A highly anticipated change is on the horizon as weather models continue to advertise a significant pattern shift and snowfall to begin tonight. By Tuesday morning, if the forecast verifies, we expect avalanche conditions to change and danger to ramp up more by the end of the week. The amount of new snow received and wind accompanied with the two storms forecasted will keep us on our toes each day as this evolves. The snowpack throughout the Southern Mountains is queued up for potentially the first real tolerance test of the season as November was not a big moisture producer.
The majority of our snowpack, accumulated in the month of October is now faceted and weak at the surface and also within the pack on northerly-facing slopes. Above treeline, east and west aspects offer firm- crusted surfaces overlying weak-faceted snow and older crust layers below. Time will tell, but it will likely not take much of a new load to produce avalanches that step deeper into the foundational snowpack.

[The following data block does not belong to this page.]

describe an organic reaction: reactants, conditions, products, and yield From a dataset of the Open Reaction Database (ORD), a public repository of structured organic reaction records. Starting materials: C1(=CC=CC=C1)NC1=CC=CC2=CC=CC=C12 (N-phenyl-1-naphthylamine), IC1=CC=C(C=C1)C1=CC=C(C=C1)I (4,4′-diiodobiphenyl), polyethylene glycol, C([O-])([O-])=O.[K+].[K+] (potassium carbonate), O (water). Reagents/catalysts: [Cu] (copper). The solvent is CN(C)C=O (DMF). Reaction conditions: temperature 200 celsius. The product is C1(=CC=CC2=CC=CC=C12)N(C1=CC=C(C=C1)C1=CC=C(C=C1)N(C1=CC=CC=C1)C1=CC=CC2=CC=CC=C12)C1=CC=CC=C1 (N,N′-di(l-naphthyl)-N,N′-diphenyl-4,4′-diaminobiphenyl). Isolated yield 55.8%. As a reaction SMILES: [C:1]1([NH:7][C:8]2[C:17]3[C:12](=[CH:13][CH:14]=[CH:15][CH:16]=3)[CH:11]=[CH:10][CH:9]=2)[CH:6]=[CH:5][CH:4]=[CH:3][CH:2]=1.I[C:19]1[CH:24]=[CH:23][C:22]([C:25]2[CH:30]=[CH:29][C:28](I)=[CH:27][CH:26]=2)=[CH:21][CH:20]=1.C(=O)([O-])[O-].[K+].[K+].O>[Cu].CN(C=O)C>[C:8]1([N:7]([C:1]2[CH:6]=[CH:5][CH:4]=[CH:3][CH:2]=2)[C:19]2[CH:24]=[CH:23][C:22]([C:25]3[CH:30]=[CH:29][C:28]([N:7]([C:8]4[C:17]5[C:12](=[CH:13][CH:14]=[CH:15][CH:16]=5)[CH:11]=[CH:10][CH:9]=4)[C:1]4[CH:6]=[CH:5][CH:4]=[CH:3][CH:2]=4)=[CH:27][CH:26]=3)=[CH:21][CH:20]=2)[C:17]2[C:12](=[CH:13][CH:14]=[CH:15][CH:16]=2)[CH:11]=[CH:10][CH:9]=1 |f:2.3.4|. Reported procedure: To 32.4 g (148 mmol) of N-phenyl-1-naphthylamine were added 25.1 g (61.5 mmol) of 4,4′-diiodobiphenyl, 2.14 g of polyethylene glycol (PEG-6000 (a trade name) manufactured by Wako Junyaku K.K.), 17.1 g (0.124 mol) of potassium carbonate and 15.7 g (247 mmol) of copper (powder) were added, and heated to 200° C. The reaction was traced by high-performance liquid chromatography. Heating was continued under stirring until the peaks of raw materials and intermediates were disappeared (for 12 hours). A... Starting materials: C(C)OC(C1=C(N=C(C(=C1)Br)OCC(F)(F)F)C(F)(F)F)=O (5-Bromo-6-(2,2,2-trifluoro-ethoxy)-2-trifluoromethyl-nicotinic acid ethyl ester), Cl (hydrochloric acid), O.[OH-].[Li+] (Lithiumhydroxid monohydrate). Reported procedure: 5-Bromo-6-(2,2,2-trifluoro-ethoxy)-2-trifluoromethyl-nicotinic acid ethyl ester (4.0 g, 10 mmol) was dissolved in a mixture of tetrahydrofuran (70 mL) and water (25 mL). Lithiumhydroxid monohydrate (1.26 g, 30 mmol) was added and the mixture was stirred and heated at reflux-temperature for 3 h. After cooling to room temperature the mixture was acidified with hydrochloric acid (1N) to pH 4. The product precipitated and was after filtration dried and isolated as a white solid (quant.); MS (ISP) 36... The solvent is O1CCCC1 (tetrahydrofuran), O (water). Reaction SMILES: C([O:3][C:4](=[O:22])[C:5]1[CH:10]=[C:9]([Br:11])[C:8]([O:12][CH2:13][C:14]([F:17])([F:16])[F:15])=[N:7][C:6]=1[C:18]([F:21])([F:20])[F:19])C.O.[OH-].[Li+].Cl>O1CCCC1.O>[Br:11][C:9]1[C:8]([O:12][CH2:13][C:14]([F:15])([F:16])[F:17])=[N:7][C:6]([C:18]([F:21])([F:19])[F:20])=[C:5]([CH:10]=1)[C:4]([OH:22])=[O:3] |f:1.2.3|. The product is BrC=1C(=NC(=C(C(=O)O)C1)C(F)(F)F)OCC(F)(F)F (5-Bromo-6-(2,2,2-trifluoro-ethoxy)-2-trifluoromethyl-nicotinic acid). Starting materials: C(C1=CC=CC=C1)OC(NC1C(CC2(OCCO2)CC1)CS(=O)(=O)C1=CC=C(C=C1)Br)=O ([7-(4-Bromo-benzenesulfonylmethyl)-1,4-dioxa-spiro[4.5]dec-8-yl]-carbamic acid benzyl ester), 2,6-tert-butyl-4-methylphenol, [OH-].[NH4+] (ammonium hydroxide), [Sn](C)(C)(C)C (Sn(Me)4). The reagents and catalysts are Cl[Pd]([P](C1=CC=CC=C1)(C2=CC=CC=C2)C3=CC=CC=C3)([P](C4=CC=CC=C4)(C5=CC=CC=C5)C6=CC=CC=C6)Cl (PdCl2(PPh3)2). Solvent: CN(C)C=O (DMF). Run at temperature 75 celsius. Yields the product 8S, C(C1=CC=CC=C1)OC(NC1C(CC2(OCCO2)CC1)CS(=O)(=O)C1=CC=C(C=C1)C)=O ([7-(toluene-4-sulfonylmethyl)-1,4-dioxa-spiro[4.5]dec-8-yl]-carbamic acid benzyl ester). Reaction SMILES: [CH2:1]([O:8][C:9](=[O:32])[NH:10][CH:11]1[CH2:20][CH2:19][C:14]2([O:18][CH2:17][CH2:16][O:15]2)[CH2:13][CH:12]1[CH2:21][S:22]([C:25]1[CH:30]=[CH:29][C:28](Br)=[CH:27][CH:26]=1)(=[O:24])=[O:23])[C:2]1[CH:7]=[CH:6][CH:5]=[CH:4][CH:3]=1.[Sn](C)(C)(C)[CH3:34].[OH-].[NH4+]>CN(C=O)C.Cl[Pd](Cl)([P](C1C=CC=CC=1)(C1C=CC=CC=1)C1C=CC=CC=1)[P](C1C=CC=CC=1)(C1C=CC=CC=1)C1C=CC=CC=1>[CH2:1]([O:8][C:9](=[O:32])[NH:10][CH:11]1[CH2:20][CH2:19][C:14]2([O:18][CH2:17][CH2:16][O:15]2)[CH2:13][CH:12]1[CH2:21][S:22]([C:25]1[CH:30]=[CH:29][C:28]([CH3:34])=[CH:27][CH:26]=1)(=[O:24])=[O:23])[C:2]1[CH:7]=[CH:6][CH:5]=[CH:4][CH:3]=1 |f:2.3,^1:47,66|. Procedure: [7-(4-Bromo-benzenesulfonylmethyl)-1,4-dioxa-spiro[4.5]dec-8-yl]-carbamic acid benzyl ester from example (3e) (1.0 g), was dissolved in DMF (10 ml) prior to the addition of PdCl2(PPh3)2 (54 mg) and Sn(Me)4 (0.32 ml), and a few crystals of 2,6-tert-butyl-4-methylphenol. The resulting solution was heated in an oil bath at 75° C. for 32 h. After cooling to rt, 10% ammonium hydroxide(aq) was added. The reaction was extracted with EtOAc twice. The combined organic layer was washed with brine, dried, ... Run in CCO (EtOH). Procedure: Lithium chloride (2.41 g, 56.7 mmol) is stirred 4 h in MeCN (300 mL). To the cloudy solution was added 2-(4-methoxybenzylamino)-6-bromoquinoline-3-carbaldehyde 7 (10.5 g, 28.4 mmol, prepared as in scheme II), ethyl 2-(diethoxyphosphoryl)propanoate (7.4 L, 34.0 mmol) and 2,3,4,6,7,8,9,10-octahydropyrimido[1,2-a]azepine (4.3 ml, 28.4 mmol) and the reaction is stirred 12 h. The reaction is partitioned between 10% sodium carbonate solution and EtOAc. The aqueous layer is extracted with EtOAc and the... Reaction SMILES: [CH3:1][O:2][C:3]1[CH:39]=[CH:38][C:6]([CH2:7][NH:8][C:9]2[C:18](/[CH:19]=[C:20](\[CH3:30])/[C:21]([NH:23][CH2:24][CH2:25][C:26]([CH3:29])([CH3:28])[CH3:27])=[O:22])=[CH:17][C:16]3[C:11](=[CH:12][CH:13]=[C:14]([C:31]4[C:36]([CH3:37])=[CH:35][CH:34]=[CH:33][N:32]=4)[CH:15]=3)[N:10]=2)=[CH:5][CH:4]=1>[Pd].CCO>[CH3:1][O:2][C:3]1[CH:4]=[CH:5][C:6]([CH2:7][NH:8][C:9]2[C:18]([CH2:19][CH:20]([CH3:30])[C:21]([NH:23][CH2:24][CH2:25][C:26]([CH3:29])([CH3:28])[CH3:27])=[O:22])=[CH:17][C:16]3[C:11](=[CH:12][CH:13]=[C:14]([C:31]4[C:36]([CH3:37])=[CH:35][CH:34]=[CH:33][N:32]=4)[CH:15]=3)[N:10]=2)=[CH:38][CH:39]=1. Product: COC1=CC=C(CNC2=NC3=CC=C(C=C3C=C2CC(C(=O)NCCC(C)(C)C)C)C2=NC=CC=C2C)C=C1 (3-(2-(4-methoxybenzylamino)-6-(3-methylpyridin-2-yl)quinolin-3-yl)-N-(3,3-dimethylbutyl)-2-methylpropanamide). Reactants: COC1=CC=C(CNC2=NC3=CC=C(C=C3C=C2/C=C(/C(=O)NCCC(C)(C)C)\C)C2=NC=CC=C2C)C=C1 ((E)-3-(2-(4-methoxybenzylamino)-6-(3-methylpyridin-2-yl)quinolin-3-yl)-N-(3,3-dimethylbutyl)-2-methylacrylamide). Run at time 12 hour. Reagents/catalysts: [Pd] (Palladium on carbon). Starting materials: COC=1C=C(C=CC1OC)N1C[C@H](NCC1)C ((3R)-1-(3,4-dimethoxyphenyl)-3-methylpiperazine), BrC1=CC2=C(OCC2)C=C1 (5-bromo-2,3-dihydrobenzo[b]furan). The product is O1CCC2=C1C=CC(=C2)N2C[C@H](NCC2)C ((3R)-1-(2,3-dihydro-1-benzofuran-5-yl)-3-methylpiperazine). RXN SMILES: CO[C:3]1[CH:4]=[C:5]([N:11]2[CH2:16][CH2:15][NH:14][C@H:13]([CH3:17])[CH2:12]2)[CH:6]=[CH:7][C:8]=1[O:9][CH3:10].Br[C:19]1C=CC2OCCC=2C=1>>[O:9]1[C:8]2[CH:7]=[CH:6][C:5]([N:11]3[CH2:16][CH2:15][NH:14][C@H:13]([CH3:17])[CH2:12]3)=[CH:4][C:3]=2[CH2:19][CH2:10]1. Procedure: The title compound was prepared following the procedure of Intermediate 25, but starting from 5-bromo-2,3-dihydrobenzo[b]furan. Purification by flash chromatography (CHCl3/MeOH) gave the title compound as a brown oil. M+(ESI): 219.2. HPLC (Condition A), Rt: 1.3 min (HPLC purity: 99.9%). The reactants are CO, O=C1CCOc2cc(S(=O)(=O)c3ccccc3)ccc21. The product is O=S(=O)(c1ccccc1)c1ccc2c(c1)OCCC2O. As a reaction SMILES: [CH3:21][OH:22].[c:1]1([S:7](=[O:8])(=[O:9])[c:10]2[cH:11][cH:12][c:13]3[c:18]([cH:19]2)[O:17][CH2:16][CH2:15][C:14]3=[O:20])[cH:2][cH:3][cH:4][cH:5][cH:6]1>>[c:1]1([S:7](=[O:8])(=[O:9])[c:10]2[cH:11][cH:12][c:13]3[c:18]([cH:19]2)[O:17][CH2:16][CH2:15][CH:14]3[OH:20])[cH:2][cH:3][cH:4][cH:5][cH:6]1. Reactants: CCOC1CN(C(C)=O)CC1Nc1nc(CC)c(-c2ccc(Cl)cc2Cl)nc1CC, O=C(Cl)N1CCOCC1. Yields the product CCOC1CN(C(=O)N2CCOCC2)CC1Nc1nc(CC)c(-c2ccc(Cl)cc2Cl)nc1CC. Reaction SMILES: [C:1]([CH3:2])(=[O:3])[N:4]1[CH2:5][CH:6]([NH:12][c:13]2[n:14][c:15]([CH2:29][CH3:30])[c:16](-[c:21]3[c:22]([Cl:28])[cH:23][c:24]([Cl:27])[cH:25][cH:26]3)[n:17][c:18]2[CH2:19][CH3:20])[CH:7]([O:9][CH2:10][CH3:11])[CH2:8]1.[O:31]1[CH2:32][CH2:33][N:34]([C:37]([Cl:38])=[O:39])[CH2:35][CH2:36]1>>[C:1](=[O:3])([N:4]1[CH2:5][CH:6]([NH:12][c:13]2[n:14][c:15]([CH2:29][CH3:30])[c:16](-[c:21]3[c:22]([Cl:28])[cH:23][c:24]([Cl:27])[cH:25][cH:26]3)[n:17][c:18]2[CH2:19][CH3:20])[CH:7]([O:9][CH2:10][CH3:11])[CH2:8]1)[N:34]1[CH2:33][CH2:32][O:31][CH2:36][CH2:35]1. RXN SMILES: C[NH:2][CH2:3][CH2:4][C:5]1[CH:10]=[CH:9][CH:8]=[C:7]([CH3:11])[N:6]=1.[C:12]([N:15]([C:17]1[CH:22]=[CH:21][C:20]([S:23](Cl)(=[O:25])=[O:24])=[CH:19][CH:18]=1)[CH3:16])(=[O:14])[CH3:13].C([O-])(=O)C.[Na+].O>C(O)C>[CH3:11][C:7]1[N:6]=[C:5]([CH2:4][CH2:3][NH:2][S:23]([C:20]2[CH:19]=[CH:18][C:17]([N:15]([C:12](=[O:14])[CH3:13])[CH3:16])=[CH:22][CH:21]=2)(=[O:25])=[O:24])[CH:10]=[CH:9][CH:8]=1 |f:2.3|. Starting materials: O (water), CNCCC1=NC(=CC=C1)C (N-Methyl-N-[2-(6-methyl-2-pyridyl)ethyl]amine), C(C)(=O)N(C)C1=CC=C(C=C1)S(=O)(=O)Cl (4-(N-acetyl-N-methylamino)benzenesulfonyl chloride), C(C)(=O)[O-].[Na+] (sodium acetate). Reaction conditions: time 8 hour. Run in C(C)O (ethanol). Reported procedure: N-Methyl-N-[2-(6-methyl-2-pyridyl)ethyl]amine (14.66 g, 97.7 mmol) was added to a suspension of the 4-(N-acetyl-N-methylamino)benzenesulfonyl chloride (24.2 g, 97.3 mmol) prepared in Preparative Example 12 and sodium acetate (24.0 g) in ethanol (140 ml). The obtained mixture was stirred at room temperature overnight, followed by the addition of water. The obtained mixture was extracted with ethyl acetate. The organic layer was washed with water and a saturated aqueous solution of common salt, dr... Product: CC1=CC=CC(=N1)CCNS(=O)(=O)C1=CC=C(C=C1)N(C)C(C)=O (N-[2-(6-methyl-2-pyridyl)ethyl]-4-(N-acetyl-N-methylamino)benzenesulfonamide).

In addition, the snow on north-facing slopes, near and below treeline is also very weak. Those slopes hold loose, cohesionless snow from the surface to the ground. This lack of structure becomes more problematic on steep rolls or creek banks where the weak surface facets are likely to sluff from the weight of a rider and will gain mass while moving downhill. We expect these facet sluffs to remain small in size, but if caught, the consequences could yield a rough ride through shallowly buried obstacles.
Although the start to the season appears bleak, keep in mind that bare ground or patchy snow-covered terrain provides a clean slate. Those slopes will not have old snow layers lurking below and should offer safer options as new snowfall is added. Patience and careful terrain selection will be crucial moving forward this week and awhile beyond.